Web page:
Intimacy Lesson 5 - Francis of Assisi

For it is in giving that we receive, it is in pardoning that we are pardoned, and it is in dying that we are born to eternal life.”

Intimacy Lesson 5 - Francis of Assisi


Here is yours truly, posing for the painter, a man exceedingly pure by all accounts, summarized succinctly in the saying: "A rising tide floats all boats."




Why Bother


To a mind that is still, the whole universe surrenders... Such is the case with this lovely mirror of divinity.

Francis is simply beyond comprehension, pushing the limits of human understanding by himself, giving us a much-needed push as humanity. He is so pure, that he appeals to all religions and backgrounds, crossing borders unsurmountable, far beyond his grave. 




These are not his biases, they are yours, potentially, and it might help you recognize them, if nothing else. One cannot maintain a state of awareness while being subjected or imprisoned in a worldview delimited by borders called childhood, tradition or past experiences.

The high esteem he had for poverty could be mistaken for archaic, or even an uncivilized, outdated version of Christianity, with no regard for success and material prosperity.

His allegiance to poverty confirms his reality over this world and its pleasures. Thus, he cannot be stained by worldly things or its enticements. He gave everything up, which brought him to a higher dimension and walk with God.


The Good Stuff


Francis lived in the time of the crusades, which were adamant toward acting as God’s holy revenge on Muslims and later also Jews… An army 30.000 strong marched on Constantinople (Istanbul - Turkey today), easily captured it and then did the same with Jerusalem. This was under direct orders from the Pope, which should have supposedly been a role-model for Francis.

However, in spite of the fact that Muslims were considered to be a huge enemy, in 1219, at the height of the conflict, Francis ventured into Muslim territory to visit the caliph of Egypt, which was so impressed by his simple devotion and acute understanding of the divine, that he offered him safe passage on his way back, having been marked by this encounter. Not only did Francis show a different side of Christianity, but he portrayed the correct way, God’s way of reaching others, without falsely taking what we perceive to be God’s judgment (when it’s our own), acting violently on impulse, and calling God to bear the shame for it, for generations to come. (Basically what the crusades did.)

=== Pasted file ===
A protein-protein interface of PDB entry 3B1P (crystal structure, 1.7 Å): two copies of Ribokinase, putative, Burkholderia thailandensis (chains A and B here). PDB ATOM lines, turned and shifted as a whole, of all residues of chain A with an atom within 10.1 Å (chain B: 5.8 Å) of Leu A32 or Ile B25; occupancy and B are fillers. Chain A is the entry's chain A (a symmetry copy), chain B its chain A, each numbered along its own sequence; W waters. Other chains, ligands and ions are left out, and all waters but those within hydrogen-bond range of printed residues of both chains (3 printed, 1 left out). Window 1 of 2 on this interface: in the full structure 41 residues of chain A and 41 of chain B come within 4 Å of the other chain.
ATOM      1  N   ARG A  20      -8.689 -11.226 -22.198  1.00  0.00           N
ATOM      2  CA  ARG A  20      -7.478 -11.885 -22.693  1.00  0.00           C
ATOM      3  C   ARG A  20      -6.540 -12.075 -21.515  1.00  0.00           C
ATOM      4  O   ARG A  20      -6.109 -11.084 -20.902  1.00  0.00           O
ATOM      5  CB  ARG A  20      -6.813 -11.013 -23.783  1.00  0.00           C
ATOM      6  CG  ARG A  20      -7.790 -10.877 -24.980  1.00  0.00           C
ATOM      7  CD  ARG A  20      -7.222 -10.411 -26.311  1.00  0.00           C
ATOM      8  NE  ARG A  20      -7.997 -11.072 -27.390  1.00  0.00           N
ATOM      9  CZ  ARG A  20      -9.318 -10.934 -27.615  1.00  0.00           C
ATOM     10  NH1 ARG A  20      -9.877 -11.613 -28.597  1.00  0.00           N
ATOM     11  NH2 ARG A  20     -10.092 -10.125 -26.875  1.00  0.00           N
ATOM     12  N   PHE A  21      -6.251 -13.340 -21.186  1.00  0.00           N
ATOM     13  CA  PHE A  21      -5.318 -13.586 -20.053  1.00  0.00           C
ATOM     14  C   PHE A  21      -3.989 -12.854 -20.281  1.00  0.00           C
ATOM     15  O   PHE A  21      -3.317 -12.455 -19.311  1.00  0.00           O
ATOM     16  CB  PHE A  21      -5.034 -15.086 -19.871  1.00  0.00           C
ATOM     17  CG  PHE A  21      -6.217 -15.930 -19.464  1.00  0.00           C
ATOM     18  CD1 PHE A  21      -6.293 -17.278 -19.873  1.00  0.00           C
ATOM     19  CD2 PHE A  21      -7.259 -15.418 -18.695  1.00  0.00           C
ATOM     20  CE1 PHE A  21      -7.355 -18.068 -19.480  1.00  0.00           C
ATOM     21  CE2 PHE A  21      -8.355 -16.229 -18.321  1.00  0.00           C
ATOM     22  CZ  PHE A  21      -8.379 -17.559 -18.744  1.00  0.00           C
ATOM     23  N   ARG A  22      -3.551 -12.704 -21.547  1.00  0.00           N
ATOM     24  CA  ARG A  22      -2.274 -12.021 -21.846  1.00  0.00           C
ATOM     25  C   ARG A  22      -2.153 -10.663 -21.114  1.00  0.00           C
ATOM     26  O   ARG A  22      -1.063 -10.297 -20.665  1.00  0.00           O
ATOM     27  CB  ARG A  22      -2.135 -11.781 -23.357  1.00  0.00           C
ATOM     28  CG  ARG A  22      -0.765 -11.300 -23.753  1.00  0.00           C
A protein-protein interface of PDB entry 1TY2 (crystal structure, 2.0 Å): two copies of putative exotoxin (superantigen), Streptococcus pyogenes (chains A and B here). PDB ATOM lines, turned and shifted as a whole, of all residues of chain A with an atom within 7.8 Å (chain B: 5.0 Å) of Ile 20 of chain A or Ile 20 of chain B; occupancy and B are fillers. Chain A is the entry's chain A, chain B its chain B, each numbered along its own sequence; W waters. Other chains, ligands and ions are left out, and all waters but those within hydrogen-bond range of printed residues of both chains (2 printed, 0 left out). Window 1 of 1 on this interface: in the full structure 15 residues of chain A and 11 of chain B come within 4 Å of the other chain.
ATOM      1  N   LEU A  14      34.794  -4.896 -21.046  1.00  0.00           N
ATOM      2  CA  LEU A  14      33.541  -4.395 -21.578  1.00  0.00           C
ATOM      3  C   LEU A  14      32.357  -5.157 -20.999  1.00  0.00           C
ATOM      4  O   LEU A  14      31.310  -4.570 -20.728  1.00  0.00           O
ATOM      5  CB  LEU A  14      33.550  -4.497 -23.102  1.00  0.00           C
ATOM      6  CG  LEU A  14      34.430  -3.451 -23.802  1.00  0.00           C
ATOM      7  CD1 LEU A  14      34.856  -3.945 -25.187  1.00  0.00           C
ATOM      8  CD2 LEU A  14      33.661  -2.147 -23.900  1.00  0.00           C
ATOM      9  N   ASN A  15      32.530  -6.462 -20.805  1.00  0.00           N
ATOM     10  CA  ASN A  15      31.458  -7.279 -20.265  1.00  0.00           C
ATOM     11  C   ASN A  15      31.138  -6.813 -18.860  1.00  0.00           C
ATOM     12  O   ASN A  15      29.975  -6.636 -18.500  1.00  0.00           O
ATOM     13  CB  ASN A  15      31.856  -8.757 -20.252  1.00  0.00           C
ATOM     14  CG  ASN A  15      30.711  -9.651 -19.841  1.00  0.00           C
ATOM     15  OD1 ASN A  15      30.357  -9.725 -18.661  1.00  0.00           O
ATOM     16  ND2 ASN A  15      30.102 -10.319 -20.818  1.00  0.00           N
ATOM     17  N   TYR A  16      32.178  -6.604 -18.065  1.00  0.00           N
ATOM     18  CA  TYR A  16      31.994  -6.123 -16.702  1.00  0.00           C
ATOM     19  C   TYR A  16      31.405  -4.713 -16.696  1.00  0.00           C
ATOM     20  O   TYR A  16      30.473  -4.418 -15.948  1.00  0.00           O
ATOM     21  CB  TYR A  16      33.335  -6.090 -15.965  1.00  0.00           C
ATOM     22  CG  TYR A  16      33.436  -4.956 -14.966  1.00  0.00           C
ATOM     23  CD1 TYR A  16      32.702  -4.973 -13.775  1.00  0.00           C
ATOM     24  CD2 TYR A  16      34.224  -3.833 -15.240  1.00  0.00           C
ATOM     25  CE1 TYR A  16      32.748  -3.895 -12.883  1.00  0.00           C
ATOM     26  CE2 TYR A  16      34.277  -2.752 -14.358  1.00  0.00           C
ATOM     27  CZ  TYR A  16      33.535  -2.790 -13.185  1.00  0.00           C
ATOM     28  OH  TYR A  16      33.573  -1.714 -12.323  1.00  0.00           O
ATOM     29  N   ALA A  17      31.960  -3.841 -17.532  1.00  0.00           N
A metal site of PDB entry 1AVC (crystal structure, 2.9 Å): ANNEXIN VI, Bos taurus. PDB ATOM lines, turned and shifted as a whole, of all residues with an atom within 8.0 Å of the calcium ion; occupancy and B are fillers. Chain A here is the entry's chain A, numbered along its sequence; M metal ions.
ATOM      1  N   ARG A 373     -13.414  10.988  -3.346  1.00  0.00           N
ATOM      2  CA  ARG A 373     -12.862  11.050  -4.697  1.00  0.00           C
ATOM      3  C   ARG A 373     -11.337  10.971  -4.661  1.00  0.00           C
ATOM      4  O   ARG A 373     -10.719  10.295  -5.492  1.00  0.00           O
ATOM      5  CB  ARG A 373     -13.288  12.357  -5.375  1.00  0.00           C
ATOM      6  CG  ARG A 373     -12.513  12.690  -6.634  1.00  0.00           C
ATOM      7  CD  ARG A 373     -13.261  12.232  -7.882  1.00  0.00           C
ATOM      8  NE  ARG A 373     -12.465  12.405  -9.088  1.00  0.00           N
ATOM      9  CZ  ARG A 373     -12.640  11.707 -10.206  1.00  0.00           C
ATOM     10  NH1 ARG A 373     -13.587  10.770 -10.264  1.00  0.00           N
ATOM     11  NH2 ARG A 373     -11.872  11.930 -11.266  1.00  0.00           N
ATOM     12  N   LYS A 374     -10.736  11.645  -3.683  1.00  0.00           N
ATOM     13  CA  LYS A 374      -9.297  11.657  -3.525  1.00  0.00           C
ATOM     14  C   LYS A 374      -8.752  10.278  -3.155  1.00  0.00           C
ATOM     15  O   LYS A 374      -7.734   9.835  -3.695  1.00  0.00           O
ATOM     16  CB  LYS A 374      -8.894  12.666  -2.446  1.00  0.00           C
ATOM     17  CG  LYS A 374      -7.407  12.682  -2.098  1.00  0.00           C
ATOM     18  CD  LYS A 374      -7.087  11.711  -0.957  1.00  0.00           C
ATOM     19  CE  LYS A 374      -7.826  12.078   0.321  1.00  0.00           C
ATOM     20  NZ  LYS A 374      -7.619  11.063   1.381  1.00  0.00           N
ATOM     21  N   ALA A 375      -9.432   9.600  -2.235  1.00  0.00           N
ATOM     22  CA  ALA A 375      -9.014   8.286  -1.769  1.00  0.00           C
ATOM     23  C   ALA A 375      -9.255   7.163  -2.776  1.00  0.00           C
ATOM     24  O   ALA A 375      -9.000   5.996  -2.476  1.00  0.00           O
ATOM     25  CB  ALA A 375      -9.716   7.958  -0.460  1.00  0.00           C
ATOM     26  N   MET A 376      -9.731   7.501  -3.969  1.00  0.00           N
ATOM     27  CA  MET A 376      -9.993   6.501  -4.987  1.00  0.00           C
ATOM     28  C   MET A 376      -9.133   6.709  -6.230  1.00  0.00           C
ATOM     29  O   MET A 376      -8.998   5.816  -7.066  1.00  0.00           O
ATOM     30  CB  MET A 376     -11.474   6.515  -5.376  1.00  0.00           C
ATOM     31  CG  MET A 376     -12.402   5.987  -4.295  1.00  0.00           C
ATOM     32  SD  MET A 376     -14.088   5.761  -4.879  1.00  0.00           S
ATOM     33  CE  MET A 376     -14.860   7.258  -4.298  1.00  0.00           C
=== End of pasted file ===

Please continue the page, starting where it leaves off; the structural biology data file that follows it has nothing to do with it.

In the eyes of Francis, we don’t pray to acquire a relationship with God as praying to gain something that did not previously exist. Rather, we pray to simply reveal the image of God in which we are created, the God within us, that is, the one in whom we are created and in whom lies the seed of our identity.

We pray so as to discover what we already have—“the incomparable treasure hidden in the field of the world and of the human heart” (Clare of Assisi, Third Letter to Agnes of Prague). We pray not to “ascend” to God but to “give birth to God”—to allow the image in which we are created to become visible.

The God of Francis was: a God “who delights to be with the simple and those rejected by the world” (Thomas of Celano, First Life, 12.31).

As Jesus, Francis draws the entire humanity forward, by simply walking the entire road to the end. Even more simply put: Transformed people transform people.

“The reasonable man adapts himself to the world; the unreasonable one persists in trying to adapt the world to himself. Therefore all progress depends on the unreasonable man.” — George Bernard Shaw

People are only afraid of death, as long as they do not know who they are. But once you know you are objectively a child of God, you are already home, and your inheritance is given to you ahead of time. Your false self, must die before you die. Only then, can we sincerely say with Francis: Welcome, sister death! I have faced the first death, and I lost nothing that was real, so the second death can do me no harm. (Richard Rohr, Eager to Love)

You do not think yourself into a new way of living, you live yourself into a new way of thinking…